Seb Schmoller in Fortnightly Mailing reports on one of the first studies examining the effectiveness of Khan Academy content in a blended learning environment.
The authors of the study attach a number of caveats, noting, for example, the small sample size and brief duration of the experiment. Nonetheless, the results are clear:
Students using Khan Academy content in a blended learning model showed, on average, a 6.4% gain compared to a 5.2% gain in the control group. The two groups scored roughly the same overall, each showing better results in some areas compared to the other group.
The authors of the study conclude that “as with any pilot, we are left with as many questions as answers”. Future studies are planned, including a year long pilot of Khan Academy for all ninth grade students at Envision Academy.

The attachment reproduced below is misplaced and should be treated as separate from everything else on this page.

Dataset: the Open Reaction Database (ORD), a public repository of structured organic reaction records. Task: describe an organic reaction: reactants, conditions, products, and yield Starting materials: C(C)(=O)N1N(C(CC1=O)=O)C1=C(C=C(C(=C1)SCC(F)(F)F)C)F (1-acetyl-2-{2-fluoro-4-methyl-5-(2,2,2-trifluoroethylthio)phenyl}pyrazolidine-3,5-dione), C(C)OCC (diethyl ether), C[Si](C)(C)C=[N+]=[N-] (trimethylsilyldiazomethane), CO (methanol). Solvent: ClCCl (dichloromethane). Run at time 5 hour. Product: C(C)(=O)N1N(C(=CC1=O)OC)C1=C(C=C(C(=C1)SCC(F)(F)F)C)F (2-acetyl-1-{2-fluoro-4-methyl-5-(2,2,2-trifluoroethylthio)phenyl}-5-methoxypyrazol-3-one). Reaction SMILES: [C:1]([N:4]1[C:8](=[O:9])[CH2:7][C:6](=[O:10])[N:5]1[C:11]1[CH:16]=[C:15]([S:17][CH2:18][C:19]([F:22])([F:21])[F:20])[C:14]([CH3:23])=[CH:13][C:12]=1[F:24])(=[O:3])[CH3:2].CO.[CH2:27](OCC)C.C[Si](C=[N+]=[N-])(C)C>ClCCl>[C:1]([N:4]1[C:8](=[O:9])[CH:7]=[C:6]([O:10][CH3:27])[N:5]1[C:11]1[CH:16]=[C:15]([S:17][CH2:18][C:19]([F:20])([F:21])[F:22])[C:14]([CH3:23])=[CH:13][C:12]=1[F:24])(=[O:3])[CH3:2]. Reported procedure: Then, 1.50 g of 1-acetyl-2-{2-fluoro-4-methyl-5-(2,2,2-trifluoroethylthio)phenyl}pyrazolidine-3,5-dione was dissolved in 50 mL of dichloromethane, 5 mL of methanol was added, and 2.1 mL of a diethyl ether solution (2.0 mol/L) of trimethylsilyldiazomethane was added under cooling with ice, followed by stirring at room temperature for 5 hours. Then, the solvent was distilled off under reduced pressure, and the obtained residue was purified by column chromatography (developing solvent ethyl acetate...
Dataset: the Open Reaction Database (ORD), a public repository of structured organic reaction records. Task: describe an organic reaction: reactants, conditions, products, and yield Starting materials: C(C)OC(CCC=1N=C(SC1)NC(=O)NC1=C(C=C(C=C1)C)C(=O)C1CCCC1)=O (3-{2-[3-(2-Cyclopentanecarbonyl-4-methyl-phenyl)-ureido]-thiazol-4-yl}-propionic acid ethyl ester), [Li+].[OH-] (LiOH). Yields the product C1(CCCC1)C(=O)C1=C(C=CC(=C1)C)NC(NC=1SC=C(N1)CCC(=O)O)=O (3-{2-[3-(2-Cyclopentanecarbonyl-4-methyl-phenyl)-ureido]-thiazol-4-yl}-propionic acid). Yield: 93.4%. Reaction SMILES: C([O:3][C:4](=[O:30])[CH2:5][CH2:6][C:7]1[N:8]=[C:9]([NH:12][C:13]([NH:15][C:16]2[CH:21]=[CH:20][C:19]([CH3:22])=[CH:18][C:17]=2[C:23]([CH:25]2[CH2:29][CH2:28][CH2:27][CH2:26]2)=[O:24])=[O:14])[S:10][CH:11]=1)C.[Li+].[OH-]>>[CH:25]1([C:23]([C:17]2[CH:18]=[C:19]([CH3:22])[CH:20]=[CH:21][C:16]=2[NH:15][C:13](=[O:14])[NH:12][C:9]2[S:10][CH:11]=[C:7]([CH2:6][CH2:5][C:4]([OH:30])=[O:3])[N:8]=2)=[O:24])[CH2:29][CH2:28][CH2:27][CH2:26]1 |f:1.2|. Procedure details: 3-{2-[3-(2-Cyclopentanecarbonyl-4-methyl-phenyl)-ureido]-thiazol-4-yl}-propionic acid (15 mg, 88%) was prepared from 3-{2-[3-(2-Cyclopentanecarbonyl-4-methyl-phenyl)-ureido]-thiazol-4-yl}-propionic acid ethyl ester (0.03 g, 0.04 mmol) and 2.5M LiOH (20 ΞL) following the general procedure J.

It’s worth noting that the students in the study had all failed algebra. The authors mention this but only in passing. We need to keep this in mind before deriving hasty conclusions. A tentative hypothesis might be: “Khan Academy in a blended context shows no gains for failing students…”
Although the experiment is inconclusive the study authors are to be commended for “bringing experimentation to education”, the motto of the Blend My Learning web site.